Atlin is having a tough time, there’s no question about that. Back in the early and mid ’90s I used to go there fairly regularly, both by myself and guiding groups on both day trips and overnighters. The ability to take large groups to Atlin ended when the Atlin Inn closed almost a decade ago, and my personal visits to the town get less and less frequent as shops and eateries close. An article in last Friday’s Yukon News, though, prompted a return to Atlin on Monday. It was just a short visit, but was enough to remind both Cathy and I how much we love the place. Even without much to do in town now, the area provides enough variety that a 3-day visit can just scratch the surface.
The views along the Atlin Road are enough to justify the drive.
While the Yukon News article reports that $5 million in highway construction funding was cancelled for the British Columbia portion of the highway, there’s a lot of money being spent on the Yukon side, which was in much worse condition. The worst stretches have already been chipsealed, and the work currently underway is going to make another big difference.
We unfortunately got off to a very late start and didn’t get to Atlin until a few minutes past 1:00pm. This is the first place I always go when I visit Atlin – the marina and float plane docks.
A couple of fellows from Whitehorse have recently bought the Atlin Inn and are renovating it. The restaurant is already open, and that’s where we would have gone for lunch except for the fact that it was too warm to leave the dogs in the car. We ended up at the Pine Tree, where 2 takeout deluxe burgers and 2 cans of Pepsi cost a few cents short of $42 (gas there is $1.289 per liter).
Ah, the hours I’ve spent in these 3 buildings, especially browsing antiques in the Garrett Store and attending musical and theatrical performances in the charming little Globe Theatre…
Three more of Atlin’s many interesting buildings – the late Dr. Brannigan’s “pyramid-power” holistic healing cente from the 1970s, the courthouse, and a private home with a “widow’s walk“.
Several years ago, Kershaw’s Hardware was renovated as a coffee shop. It was wonderful, but as I understand the story, it was so successful that the owners had to work much harder than they wanted so closed it down!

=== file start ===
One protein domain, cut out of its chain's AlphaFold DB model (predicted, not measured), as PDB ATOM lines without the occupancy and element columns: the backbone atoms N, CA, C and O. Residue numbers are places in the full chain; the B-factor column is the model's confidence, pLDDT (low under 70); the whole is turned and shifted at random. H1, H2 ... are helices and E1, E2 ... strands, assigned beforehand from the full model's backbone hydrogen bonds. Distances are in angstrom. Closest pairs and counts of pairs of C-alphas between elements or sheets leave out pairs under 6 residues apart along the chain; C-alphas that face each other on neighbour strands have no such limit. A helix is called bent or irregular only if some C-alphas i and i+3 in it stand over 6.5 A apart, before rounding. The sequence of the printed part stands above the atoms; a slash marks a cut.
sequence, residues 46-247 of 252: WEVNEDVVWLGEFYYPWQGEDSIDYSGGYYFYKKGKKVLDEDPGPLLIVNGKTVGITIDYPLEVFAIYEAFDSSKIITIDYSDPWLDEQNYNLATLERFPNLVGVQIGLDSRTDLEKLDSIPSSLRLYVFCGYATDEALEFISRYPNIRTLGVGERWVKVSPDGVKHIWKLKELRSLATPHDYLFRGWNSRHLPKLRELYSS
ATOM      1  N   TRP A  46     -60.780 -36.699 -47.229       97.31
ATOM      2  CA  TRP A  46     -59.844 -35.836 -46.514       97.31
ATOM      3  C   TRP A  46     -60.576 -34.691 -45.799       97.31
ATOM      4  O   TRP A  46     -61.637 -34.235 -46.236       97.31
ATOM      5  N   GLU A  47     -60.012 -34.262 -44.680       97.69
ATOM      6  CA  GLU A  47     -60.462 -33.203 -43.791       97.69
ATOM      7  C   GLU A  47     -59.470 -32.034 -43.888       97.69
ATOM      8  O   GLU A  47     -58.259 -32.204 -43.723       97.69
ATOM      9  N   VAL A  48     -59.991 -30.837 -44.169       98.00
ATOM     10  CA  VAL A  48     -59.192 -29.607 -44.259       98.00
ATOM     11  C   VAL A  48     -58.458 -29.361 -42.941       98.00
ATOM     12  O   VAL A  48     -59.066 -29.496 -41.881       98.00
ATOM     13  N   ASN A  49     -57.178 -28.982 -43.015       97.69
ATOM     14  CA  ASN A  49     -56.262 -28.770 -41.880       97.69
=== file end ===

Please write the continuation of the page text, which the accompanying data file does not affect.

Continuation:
There were some people on the deck of the Tarahne, which gives me hope that the very successful special-event dinners on her are going to be re-started.
This gazebo was built in 1917 over a mineral spring, for use by clients of the original Atlin Inn, which had been built by the White Pass & Yukon Route, more famous for their Skagway-Whitehorse railway. It’s got quite a lean to it now (not apparent from this angle) and appears about ready to fall down.
After our look around town, we headed out Warm Bay Road – this is the view of the Llewellyn Glacier, which flows from the Juneau Icefield. A few years ago, we spent a very enjoyable weekend at the Glacier View Cabins a few hundred yards above this viewpoint.
This is the warm springs, at Km 24.3. Back in the 1920s it was several feet deep but it’s been allowed to fill in so it’s not quite waist deep now. I was surprised to find no other people there.
The vegetation around the spring is glorious.
Another couple of kilometers brought us to The Grotto, a creek that runs from an underground mineral spring.
A quick stop at Warm Bay, where we were going to run the dogs. There were too many people to allow the dogs off-leash so we continued on.
McKee Creek, one of the historically significant placer gold creeks.
The outflow of Palmer Lake.
Pine Creek Beach was a great place to run Monty and Kayla. It’s reached by a 5-minute walk from the parking lot at Km 4.3, which is also the trailhead for the Monarch Mountain Trail. Looking up the mountain, it’s hard to miss the Moore House B&B, the probable location of our next Atlin overnighter – what a spot! [Edit: it closed in about 2013]
We made a stop at Jenz, one of several eateries that have recently opened, for ice cream. There are certainly too many cafes/restaurants now for the available traffic, and some won’t survive – it’s a shame that that’s happened.
This spot on the road back to Whitehorse always stops me – one of the best views along the road.
A last look at the newest section of construction, just south of White Mountain.